A new wine app claims to predict whether you’ll like a wine before you taste it. It joins hundreds of others trying to own the market of tech-savvy oenophiles.
The new mobile app “Wine Ring” sounds great: With the help of secret, patented algorithms, it can predict whether or not I’ll like a wine before I buy it.
It’s the latest in a series of apps that all swear they’ll solve your myriad wine-related problems—even ones you never knew you had.
I’m a skeptical non-techie, so I spent last week testing out Wine Ring, the just launched Omnipair (which aims to help you pick the right wine in a restaurant), and the latest versions of a dozen other wine apps to see what, exactly, they deliver. Several stood out as worth downloading; others seriously underperformed.
Hundreds of wine apps are on the market, offering everything from help pronouncing arcane wine names (Say Wine, launched last month), to calculating wine tax on a bottle you’re buying in a U.K. supermarket (UK Wine Tax Calculator). There are to maps to locate wineries (Winery Passport), and even, in the most recent summer, Pokemon Go for California wine country.
Only a tiny number lead you to wines you’ll probably enjoy drinking, at a price you want to pay, with an easy to use format and a simple way to buy. Here’s what I thought of the top contenders.
Despite some media hype, Wine Ring (iPhone, Android, free) isn’t ready for prime time. It builds your preference profile when you take photos of wines you’ve tasted via the app and rate them “love, like, so-so, dislike.” From the profile, algorithms predict whether you’ll like other labels you scan—or not. The more wines you rate, it says, the clearer the profile.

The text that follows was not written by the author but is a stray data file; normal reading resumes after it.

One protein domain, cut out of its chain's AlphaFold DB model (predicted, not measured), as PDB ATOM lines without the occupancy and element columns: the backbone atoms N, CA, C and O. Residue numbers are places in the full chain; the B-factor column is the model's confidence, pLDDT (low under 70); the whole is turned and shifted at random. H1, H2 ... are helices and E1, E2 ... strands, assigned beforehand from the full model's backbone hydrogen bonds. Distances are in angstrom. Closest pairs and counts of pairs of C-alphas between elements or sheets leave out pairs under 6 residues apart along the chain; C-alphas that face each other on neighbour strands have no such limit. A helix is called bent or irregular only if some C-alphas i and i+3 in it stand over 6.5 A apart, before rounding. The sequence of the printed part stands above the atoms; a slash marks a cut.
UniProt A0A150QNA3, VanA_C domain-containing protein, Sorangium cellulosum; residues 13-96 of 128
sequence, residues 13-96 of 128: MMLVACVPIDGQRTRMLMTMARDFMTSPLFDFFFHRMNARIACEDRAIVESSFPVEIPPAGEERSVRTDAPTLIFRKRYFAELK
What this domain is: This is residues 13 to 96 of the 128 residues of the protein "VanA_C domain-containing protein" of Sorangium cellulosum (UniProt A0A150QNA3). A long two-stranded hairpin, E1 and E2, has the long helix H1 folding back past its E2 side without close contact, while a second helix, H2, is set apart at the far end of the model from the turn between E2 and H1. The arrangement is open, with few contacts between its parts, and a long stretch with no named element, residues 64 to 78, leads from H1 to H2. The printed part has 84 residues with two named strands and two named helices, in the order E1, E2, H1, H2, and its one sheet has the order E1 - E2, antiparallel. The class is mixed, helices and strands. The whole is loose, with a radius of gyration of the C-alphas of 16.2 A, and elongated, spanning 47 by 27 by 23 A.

The trouble is, Wine Ring could identify only four of my 10 test bottles and fewer than half of an additional 15 I tried. And you have to rate a lot of wines before the app kicks in.
The feature I liked best—in theory—involved scanning a restaurant’s By The Glass list and clicking on a wine to see if the app would predict I’d like it. It told me it didn’t have enough info. Alas, only a handful of restaurant lists are available so far. Rating: 3/10
Now for my three top picks. Two started out as ways to record what you drink and whether you like it, eliminating the desperate I-can’t-remember-the-name-of-that-great-white-I-drank-last-week syndrome while you’re standing in a wine shop.
You take a photo of the label and up pops info about the wine, users’ ratings, tasting notes, and a place to add your own. For fast identification, a massive database of wines is key. Most of these apps have evolved and now offer a multitude of other features.
Delectable and Banquet (iPhone, Android; free) work in tandem, as well as separately, and they’re great. The first is the sleekly designed app favored by wine journalists, sommeliers, and winemakers. Being able to see what knowledgeable users are drinking and following their tasting notes is one of this app’s big strengths. (Be warned: This voyeurism can be addictive.) The curated “wine categories” section and “food matches” brim with the latest insider obsessions, such as Etna Rosso, pet nats, and wines with skin contact.
Within seconds, Delectable identified photos of my 10 test labels, including the name, grape variety, region, and price, even for a brand-new Tasmanian pinot noir and an obscure Hungarian sargamuskotaly.